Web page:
This has never been truer than in the past few years with the development of software-defined networking. SDN offers a sea change in how networking is done. And I’ve seen that when customers spend some time with it, they very often begin to see that how they’ve been managing their networks is out of date.
Asking the Right Networking Questions
Our conversations about SDN usually start when the hardware in their data centers is reaching end of life. Customers will come into the conversation with the intention of simply replacing their current data center setup with new hardware, keeping the same architecture and approach. I then start asking them questions:
- Are you having difficulty troubleshooting your current network?
- Is managing security on the network as simple as you’d like it to be?
- Is your network documentation up to date and meeting your needs?
- Would you benefit from a more holistic view into your network?
These questions touch on some of the most commons trouble spots that organizations run into as their networks evolve and grow. Increasing network growth and complexity makes pinpointing and fixing problems very difficult – leading to downtime that today’s digital-first organizations cannot afford. And very often maintaining a secure infrastructure amid all this growth and complexity becomes burdensome, at a time when security has never been more top of mind for organizations.
An SDN approach to the network addresses these pain points, providing greater manageability, a holistic view of the network from a single pane of glass, and a way to execute granular security policies across the network.
A Customer’s SDN Experience
I recently worked with a customer on an SDN solution – in particular, the implementation of a Cisco Application Centric Infrastructure (ACI) network. Proliance Surgeons, a specialty surgical group based in Seattle, fit the profile of an organization that would greatly benefit from an SDN implementation. It had a nine-year-old infrastructure reaching end of life. Initially, there was discussion about swapping in a new version of the three-tier architecture that was already there. But the more we talked about their needs, a growing organization with a small IT practice, it became clear to me that SDN might be a good fit.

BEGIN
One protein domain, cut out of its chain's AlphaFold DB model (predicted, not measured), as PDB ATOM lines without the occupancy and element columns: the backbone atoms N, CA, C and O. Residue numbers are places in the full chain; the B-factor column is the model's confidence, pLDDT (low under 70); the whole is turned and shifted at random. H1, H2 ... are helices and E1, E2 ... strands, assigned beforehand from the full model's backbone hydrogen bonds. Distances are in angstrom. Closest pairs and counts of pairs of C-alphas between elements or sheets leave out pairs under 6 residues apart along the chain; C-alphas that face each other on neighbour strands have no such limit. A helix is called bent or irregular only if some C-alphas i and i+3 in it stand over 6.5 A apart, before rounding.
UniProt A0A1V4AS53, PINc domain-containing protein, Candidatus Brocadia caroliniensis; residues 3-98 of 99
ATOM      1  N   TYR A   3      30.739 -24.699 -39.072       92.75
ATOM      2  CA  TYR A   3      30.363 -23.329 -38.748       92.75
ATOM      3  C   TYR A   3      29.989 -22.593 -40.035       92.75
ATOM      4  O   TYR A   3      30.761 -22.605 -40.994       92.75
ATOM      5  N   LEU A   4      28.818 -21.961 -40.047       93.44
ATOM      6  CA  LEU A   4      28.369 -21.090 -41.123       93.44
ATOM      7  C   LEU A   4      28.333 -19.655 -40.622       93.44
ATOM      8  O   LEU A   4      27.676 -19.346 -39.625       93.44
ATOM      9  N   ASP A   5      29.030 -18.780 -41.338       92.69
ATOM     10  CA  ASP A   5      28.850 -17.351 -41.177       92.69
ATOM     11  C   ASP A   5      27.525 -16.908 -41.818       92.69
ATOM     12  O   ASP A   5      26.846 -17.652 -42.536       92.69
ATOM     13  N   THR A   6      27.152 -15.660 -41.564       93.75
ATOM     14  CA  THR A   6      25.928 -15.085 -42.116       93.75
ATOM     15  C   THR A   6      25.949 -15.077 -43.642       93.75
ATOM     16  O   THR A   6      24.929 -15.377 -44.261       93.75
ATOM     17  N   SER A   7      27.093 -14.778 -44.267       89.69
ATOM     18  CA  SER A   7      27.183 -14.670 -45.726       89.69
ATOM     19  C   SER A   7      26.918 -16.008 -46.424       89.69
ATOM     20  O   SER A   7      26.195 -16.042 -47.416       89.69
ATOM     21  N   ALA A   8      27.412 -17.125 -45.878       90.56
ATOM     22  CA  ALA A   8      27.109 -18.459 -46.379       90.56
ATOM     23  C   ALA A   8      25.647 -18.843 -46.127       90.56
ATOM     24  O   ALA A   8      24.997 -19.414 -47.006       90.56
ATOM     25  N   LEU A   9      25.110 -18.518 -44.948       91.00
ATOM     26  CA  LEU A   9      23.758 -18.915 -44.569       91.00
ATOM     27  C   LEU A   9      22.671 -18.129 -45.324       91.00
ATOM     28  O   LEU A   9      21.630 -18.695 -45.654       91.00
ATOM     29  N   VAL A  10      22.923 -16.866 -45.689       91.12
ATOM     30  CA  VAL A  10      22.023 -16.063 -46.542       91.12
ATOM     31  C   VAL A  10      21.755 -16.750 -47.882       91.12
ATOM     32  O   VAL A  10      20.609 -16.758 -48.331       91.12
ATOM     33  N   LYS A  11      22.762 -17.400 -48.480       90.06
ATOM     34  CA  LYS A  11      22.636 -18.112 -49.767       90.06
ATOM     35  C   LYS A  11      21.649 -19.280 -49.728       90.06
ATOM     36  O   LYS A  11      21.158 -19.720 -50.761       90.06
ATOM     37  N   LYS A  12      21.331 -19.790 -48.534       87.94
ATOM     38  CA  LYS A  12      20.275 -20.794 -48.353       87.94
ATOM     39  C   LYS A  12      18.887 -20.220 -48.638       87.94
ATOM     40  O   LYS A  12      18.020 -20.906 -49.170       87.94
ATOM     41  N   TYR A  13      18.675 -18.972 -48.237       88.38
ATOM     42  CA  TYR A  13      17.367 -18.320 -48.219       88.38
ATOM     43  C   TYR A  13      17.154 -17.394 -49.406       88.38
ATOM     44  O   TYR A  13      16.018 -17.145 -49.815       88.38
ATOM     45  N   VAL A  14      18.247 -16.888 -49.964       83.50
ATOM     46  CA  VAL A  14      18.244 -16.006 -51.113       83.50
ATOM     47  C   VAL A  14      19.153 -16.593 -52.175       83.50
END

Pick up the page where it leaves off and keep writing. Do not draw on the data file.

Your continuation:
What was appealing to the IT team there was the manageability, the openness of a two-tier architecture — the ease with which policies could be defined and executed, all from a single pane of glass. They really liked that. The other part of SDN that Proliance embraced was the ability to gain a holistic view into the network. They wanted to be able to gain that application perspective of the network that is inherent to the SDN network approach.
SDN’s Strong ROI
This is attractive because we are operating in an application-first world now. SDN organizes the network in a way that reflects how operations work today, not 30 years ago. SDN allows organizations to arrange their networks in a way that better aligns with how they do business today.
It’s an eye-opening moment for customers when they realize the value that SDN can drive. We can and do talk about the budget implications of an SND implementation. Not surprisingly, the upfront costs of a deployment are a little bit more than that Nexus 5000 the organization installed eight years ago. But typically, SDN pays for itself on the back end through savings in operation expenses and management. In the long run, you’ll be spending far more on a legacy network than you will for an SDN deployment.